“adolescence in particular is a crucial time in which to study school success because educational achievement in the teen years has a direct influence on indicators of overall attainment, such as high school graduation and college attendance” (Heard, 2007; p.320).
The curiosity for this subject matter has stemmed from an individual standpoint, through personal experiences of being raised in a single-mother household, and holding positive educational achievements, as average academic grades have always been met. However, there seemed to be negative expectations from people in society (teachers, extended family members, etc), who considered individuals from single parent households to be less intellectually capable and to perform less well in education than those children from ‘stable’ two parent families. Hence, the nature of this study and the ‘hoped’ outcome after the review of literature is; that adolescents are often stereotyped because of their family structure which may have no or little relevance to their educational performance.
In the process of conducting the research required, a personal interest on this topic area has developed furthermore, because a lot of different and altering views on single parenthood were found, which were not considered at first. For example, different explanations were discovered on how a boy’s educational achievement is affected when he is living in a single-mother household, which can be significantly different to him living in a single-father household.
As previously stated, the research was conducted by collating relevant research data on the topic area and reviewing each article and information in depth to allow a detailed analysis of the main contentious issues, which included; the notion that adolescents from single parent households perform less well in education than those living with two parents, single parent families have a lack of funds to invest in educational resources, boys are adversely affected than girls from single parent households, boys growing up without a father are more likely to do less well in education, same with girls without their mother, and, lastly, the idea that living in a single parent family consequences very little parental involvement in the adolescents’ education.
After underlining the main contentious issues, a number of 3 questions were formulated to guide the study and allow a successful analysis and evaluation of the secondary research data. These comprised; are adolescents from single parent families at a disadvantage to those of two parents in educational achievement? Secondly, are there any similarities or differences of the educational performance of adolescents between single-mother and single-father households? Lastly, do single-parents have little involvement in their children’s educational attainment?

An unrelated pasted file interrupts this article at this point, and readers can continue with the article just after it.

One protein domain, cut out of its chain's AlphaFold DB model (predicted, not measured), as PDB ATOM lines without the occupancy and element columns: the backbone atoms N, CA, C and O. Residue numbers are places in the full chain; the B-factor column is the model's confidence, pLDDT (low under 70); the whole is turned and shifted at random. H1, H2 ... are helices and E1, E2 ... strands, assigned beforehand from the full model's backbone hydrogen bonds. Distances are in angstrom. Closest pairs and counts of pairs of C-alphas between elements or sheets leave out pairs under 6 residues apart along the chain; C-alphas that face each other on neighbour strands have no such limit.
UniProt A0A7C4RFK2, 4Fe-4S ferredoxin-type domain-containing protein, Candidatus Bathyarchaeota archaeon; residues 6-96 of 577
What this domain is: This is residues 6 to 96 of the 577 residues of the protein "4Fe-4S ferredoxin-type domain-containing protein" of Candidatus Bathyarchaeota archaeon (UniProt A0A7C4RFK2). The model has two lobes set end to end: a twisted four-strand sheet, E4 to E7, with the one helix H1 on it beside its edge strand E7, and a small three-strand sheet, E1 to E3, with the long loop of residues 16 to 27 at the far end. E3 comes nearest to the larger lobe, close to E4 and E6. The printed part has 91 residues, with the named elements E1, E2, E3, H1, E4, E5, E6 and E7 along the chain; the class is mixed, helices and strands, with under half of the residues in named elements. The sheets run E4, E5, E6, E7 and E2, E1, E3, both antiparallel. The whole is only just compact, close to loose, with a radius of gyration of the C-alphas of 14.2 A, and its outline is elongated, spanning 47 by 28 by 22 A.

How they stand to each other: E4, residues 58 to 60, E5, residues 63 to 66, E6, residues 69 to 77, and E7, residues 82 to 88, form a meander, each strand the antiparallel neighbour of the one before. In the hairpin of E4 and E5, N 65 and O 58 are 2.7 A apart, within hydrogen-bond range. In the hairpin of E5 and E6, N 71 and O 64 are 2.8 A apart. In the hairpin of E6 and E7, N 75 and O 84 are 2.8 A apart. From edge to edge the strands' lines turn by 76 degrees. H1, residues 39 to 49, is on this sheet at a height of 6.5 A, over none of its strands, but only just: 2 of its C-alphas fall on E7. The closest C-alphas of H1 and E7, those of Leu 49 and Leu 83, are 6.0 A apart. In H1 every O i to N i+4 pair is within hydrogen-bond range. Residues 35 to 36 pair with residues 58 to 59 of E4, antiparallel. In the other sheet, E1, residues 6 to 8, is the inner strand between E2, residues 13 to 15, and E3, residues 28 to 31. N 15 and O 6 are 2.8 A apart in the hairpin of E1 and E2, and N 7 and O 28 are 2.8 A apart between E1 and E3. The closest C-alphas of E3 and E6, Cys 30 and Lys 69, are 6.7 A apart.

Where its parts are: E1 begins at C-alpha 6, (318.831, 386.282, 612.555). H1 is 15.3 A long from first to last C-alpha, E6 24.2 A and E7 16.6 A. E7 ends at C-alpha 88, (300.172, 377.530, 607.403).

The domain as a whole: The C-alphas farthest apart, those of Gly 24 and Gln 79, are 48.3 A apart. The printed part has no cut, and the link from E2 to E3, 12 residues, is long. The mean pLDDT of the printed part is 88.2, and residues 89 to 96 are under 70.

The structure of the report firstly consists of an abstract to give the reader an insight to the study and what it deals with.
Chapter 1 consists of the research process undertaken to allow the analysis of the research data. The section outlines the necessary steps taken when collating the research materials and provides the reader with a notion of the type of primary research previously conducted on the topic of single parent families.
Chapter 2 is the introductory chapter to clarify the nature of the research. It includes information about where the curiosity in this subject matter stemmed from, the main contentious issues discovered from the secondary source materials, the questions developed to guide the study and lastly, an overview of the main conclusion drawn.
Chapter 3 compromise a critical analysis on reports identified that deal with research and statistics conducted by governmental bodies, including the ‘Institute of Education’. It evaluates the effectiveness of the secondary sourced materials used to complete the study and takes into account the strengths and weakness of the materials analysed; also indentifying the gaps within the topic area under scrutiny. The analysis on these reports allows the subject matter to be put into a contemporary context.
Chapter 4 consists of an analysis and critique of ‘academic’ literature conducted by various authors and publishers. This part identifies other issues, ideas and competing theories related to children from single parent households and enables further arguments to be constructed. It also analyses the sociological data collection and analysis methods used to obtain data to form the studies on single parent households.
Chapter 5 deals with an examination of the previous sociological theories devised around single parent families and also the contemporary ones. This analysis allows an insight to theorist’s opinions and explanations of the differences in educational attainment.
Chapter 6 includes the addition of a comprehensive conclusion, compromising a brief summary of the research and independent conclusions related to the study are offered. This section allows an understanding of personal arguments and ideas made to contribute towards the concepts of the study and competing theories or interpretations. It also consists of a section that outlines the future work and study that can be implemented to develop the study of single parent families.